Have you read Middlesex by Jeffrey Eugenides yet?
|Also, it evidently won the Pulitzer Prize. Huh. How about that.|
I can't believe I've ignored people's recommendations and checked this out TWICE and never dived in. It's very engrossing.
What's not to love? Within the first few pages / chapters / minutes, you get:
Brother / sister incest
It's all there! Plus, a nice history of Detroit, and an immigrant story that rings true.
It took me forever to actually want to read this book, because it was so lauded as being important, which to me translated as dry.
[Also, I was a afraid it was going to be like Middlemarch, by George Eliot, and I cannot, still, ever for the life of me get through that.
But back to the actual book and my years-long reticence: Actually, the whole hermaphrodite thing put me off from reading this book. It's not that I'm biased against hermaphrodites or anything. Instead, I think the problem was that the people who recommended this book to me were very, very scholarly [think PhDs in literature and all that that entails; yes, including the baggy cardigans and earnest expressions] and I was afraid it was going to be some wretched treatise on the duality of man or something.
And it kind of is.
But it mostly isn't.
What it is, is a great story, an engrossing story. I was hooked from the first sentence, which is not something that happens very often. Which may mean nothing to you, but it should. Because I am the arbiter of taste, after all.
The story in Middlesex is not a straight narrative, which can be maddening if you don't just let yourself enjoy the loops and elides of it all. I like the fact that it's storytelling, with all that that entails - when telling a story, when listening to a story, it seems like the best ones always back up or go off on tangents and add layers of meaning and knowledge to the listener. Plus, I cannot emphasize enough, this is not a dry treatise. It's a really, really entertaining book.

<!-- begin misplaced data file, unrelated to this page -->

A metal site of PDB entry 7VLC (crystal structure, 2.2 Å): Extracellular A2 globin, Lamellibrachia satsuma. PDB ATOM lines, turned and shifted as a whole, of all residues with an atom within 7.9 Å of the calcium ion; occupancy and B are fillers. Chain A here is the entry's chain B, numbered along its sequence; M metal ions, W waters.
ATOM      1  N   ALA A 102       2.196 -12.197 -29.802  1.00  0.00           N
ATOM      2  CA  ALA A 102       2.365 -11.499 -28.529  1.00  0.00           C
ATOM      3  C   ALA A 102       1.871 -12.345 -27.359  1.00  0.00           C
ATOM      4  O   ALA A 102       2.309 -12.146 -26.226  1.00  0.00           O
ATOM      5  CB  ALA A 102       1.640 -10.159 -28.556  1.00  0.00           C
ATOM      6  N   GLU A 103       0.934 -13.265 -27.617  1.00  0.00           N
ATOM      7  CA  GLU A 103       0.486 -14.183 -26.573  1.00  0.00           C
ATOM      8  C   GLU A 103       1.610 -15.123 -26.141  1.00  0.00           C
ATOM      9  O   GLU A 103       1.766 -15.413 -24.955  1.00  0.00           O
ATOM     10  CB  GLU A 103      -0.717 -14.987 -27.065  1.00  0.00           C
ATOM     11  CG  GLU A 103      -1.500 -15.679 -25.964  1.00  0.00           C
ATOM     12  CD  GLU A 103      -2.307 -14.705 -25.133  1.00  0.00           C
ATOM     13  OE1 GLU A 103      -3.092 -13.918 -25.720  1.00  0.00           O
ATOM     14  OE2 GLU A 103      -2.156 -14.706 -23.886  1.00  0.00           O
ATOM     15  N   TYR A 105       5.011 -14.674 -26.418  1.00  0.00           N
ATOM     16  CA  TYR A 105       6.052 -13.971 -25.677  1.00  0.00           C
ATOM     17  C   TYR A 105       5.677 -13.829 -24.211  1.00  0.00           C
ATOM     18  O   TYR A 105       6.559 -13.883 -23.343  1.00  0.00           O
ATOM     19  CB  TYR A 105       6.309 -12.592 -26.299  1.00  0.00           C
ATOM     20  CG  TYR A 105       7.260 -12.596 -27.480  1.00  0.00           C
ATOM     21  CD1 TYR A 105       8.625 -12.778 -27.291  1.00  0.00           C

The reader, Kristoffer Tabori, is perfect. Absolutely, delightfully, wonderfully perfect. His soft, gravelly voice has just a touch of an accent - enough that you can hear the Greek in his background. It's a delight to listen to, it really is. And his voice is addicting. I kind of want to sit in my car and just listen to him. And I seldom fade out while I'm driving- or if I do, I haven't noticed, which I guess is the same thing.
[This reticence reminds me of my reaction to Beloved.
So, to sum up:
Do not read Middlemarch.
Hermaphrodites actually make for good literature.
[As do ghost stories.]
Speaking of reading, check out my latest post at Secret Society of List Addicts. It's all about the printed word.
Had enough of the printed word? Well, a picture is worth a thousand of them, so get your photo in to the latest Raw Photos Contest! The theme is LOVE. Come on, submit your photo. Everyone needs to see what you love.